Dear Annie: A person who inherited a family property wants to ask his aunt $35,000 in back rent

Dear Annie: In the 1960s, my father inherited some land with homes from his uncle who raised him. For some reason, he allowed his sister, aunt, and her family to move into a rent-free home.

In 2002, my father passed away. My sister and brother inherited the property. I bought my brother and sister at an agreed price. My aunt continued to live on the property and would often repeat that my father’s will said she could live there for free.

After eight or nine years of doubt, I went to the Probate Court. It turns out that the will did not say this. So, I started collecting my aunt’s rent. My whole family was terribly upset about this. I haven’t spoken to my sister since. As far as I’m concerned, my aunt owes me about $35,000.

My aunt is not poor. Just like my family, it was a penny penny. I’m a Christian, but I can’t think of anything to do with someone who would do such a stunt. how do you feel? – Crooked Relatives

Dear Relatives: Legally, your aunt has no right to live on your property without paying rent. Staying on your land without permission is trespassing. Passing this on to your aunt might be enough to get her to start paying.

However, you may also want to consider your family’s arguments. Think about how difficult it is for your aunt to leave the land that she associated with her deceased brother, the land she had been living on for decades. Perhaps you find it in your heart to negotiate a deal with your aunt – she charges her rent well below the market rate. And please, get out of your head that she owes you $35,000 in late rent, especially when your dad refused to pay her anything.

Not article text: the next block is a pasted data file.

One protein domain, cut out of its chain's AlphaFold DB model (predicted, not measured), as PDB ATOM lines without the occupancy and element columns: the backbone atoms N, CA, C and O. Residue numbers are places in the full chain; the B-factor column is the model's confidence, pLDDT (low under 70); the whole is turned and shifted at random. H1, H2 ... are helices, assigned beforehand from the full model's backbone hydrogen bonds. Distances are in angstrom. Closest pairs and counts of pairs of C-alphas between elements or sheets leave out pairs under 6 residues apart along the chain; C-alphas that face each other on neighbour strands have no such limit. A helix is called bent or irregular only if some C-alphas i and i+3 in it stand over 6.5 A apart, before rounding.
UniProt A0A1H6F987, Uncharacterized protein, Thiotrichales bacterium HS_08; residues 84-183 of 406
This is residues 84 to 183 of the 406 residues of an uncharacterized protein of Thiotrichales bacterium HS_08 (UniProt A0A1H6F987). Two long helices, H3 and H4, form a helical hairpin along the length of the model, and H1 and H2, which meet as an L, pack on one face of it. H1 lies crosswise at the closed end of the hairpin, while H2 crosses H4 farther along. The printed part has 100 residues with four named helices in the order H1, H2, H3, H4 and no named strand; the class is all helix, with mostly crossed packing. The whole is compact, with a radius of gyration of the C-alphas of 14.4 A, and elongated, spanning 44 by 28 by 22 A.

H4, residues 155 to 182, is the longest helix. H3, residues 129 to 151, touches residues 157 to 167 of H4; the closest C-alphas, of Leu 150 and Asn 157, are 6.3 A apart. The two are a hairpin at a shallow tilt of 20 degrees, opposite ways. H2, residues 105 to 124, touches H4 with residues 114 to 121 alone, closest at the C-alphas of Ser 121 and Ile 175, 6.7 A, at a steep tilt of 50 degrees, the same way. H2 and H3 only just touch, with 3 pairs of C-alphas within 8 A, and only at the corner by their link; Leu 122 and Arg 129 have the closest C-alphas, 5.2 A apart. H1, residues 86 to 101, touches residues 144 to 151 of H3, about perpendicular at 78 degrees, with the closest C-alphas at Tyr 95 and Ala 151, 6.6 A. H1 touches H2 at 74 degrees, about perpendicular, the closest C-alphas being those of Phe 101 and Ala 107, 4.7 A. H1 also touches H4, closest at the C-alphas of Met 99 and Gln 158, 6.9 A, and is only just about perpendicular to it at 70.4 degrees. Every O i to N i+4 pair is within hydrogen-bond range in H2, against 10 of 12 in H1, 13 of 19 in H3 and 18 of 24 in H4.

Dear Annie: My cousin, who was a dentist in Kansas, died of pancreatic cancer two years ago. My side of the family was very supportive of his wife and children. We called and wrote to them several times to offer our support, and I drove over 400 miles to his funeral.

A year ago, my sister was diagnosed with lung cancer. My late cousin’s wife knew this for at least six months. She made no effort to connect with my sister (or with me) in any way. Is this a form of narcissism or just a bad character flaw on her part? Cancer support is not mutual

Dear Support Not Received: Grief comes in waves, and the healing process looks different for anyone experiencing a loss. Perhaps it wasn’t narcissism or neglect on the part of your late cousin’s wife, but simply a wound that reopened so close to home now that her husband passed away two years ago.

Whatever the reason for her radio silence, the only thing you can control is how you support and show up for your sister. Continue to stand by her during this difficult time, and over time, hopefully, others in your family will follow suit.

“How can I forgive my cheating partner?” out now! Annie Lane’s Second Anthology—comprising favorite columns on marriage, infidelity, communication, and reconciliation—is available as a paperback and e-book. Visit for more information.

Send your questions to Annie Lane at [email protected]


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